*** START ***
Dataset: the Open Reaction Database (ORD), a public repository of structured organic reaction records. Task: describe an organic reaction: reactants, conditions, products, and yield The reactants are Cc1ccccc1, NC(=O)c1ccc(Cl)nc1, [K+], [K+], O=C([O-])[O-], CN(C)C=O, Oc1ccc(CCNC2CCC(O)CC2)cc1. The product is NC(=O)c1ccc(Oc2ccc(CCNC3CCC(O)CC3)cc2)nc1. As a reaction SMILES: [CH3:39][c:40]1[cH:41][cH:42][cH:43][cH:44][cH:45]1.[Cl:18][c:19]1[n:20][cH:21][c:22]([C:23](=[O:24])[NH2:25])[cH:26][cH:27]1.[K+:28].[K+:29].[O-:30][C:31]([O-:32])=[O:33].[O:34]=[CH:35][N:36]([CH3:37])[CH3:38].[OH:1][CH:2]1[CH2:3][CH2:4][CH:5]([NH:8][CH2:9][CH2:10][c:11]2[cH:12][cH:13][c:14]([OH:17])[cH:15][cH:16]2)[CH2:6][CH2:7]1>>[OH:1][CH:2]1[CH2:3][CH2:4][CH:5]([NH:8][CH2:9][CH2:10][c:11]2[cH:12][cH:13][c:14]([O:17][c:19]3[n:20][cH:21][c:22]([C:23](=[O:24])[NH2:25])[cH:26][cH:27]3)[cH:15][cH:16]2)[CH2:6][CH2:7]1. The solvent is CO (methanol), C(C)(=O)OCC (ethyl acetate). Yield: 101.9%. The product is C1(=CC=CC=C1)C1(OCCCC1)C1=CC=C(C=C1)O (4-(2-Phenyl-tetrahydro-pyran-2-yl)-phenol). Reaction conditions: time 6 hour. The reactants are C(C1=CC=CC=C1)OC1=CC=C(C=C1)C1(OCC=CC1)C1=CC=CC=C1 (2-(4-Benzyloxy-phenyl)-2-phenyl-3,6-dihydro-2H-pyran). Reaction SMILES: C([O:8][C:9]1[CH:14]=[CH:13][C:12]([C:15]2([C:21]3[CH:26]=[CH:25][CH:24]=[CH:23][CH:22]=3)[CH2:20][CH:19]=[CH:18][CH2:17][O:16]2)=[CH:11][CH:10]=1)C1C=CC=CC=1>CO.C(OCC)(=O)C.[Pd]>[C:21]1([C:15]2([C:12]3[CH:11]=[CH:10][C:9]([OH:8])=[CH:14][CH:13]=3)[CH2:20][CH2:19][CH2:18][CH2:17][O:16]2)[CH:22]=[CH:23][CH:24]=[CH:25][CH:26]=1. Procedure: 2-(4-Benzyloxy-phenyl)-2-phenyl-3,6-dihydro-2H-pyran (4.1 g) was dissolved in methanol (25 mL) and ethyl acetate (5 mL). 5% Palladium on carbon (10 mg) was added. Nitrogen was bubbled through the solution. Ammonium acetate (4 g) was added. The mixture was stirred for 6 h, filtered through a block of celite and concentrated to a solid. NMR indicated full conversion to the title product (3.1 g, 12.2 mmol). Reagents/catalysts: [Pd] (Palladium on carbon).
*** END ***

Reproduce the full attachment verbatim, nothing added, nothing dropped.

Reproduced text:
Dataset: the Open Reaction Database (ORD), a public repository of structured organic reaction records. Task: describe an organic reaction: reactants, conditions, products, and yield The reactants are Cc1ccccc1, NC(=O)c1ccc(Cl)nc1, [K+], [K+], O=C([O-])[O-], CN(C)C=O, Oc1ccc(CCNC2CCC(O)CC2)cc1. The product is NC(=O)c1ccc(Oc2ccc(CCNC3CCC(O)CC3)cc2)nc1. As a reaction SMILES: [CH3:39][c:40]1[cH:41][cH:42][cH:43][cH:44][cH:45]1.[Cl:18][c:19]1[n:20][cH:21][c:22]([C:23](=[O:24])[NH2:25])[cH:26][cH:27]1.[K+:28].[K+:29].[O-:30][C:31]([O-:32])=[O:33].[O:34]=[CH:35][N:36]([CH3:37])[CH3:38].[OH:1][CH:2]1[CH2:3][CH2:4][CH:5]([NH:8][CH2:9][CH2:10][c:11]2[cH:12][cH:13][c:14]([OH:17])[cH:15][cH:16]2)[CH2:6][CH2:7]1>>[OH:1][CH:2]1[CH2:3][CH2:4][CH:5]([NH:8][CH2:9][CH2:10][c:11]2[cH:12][cH:13][c:14]([O:17][c:19]3[n:20][cH:21][c:22]([C:23](=[O:24])[NH2:25])[cH:26][cH:27]3)[cH:15][cH:16]2)[CH2:6][CH2:7]1. The solvent is CO (methanol), C(C)(=O)OCC (ethyl acetate). Yield: 101.9%. The product is C1(=CC=CC=C1)C1(OCCCC1)C1=CC=C(C=C1)O (4-(2-Phenyl-tetrahydro-pyran-2-yl)-phenol). Reaction conditions: time 6 hour. The reactants are C(C1=CC=CC=C1)OC1=CC=C(C=C1)C1(OCC=CC1)C1=CC=CC=C1 (2-(4-Benzyloxy-phenyl)-2-phenyl-3,6-dihydro-2H-pyran). Reaction SMILES: C([O:8][C:9]1[CH:14]=[CH:13][C:12]([C:15]2([C:21]3[CH:26]=[CH:25][CH:24]=[CH:23][CH:22]=3)[CH2:20][CH:19]=[CH:18][CH2:17][O:16]2)=[CH:11][CH:10]=1)C1C=CC=CC=1>CO.C(OCC)(=O)C.[Pd]>[C:21]1([C:15]2([C:12]3[CH:11]=[CH:10][C:9]([OH:8])=[CH:14][CH:13]=3)[CH2:20][CH2:19][CH2:18][CH2:17][O:16]2)[CH:22]=[CH:23][CH:24]=[CH:25][CH:26]=1. Procedure: 2-(4-Benzyloxy-phenyl)-2-phenyl-3,6-dihydro-2H-pyran (4.1 g) was dissolved in methanol (25 mL) and ethyl acetate (5 mL). 5% Palladium on carbon (10 mg) was added. Nitrogen was bubbled through the solution. Ammonium acetate (4 g) was added. The mixture was stirred for 6 h, filtered through a block of celite and concentrated to a solid. NMR indicated full conversion to the title product (3.1 g, 12.2 mmol). Reagents/catalysts: [Pd] (Palladium on carbon).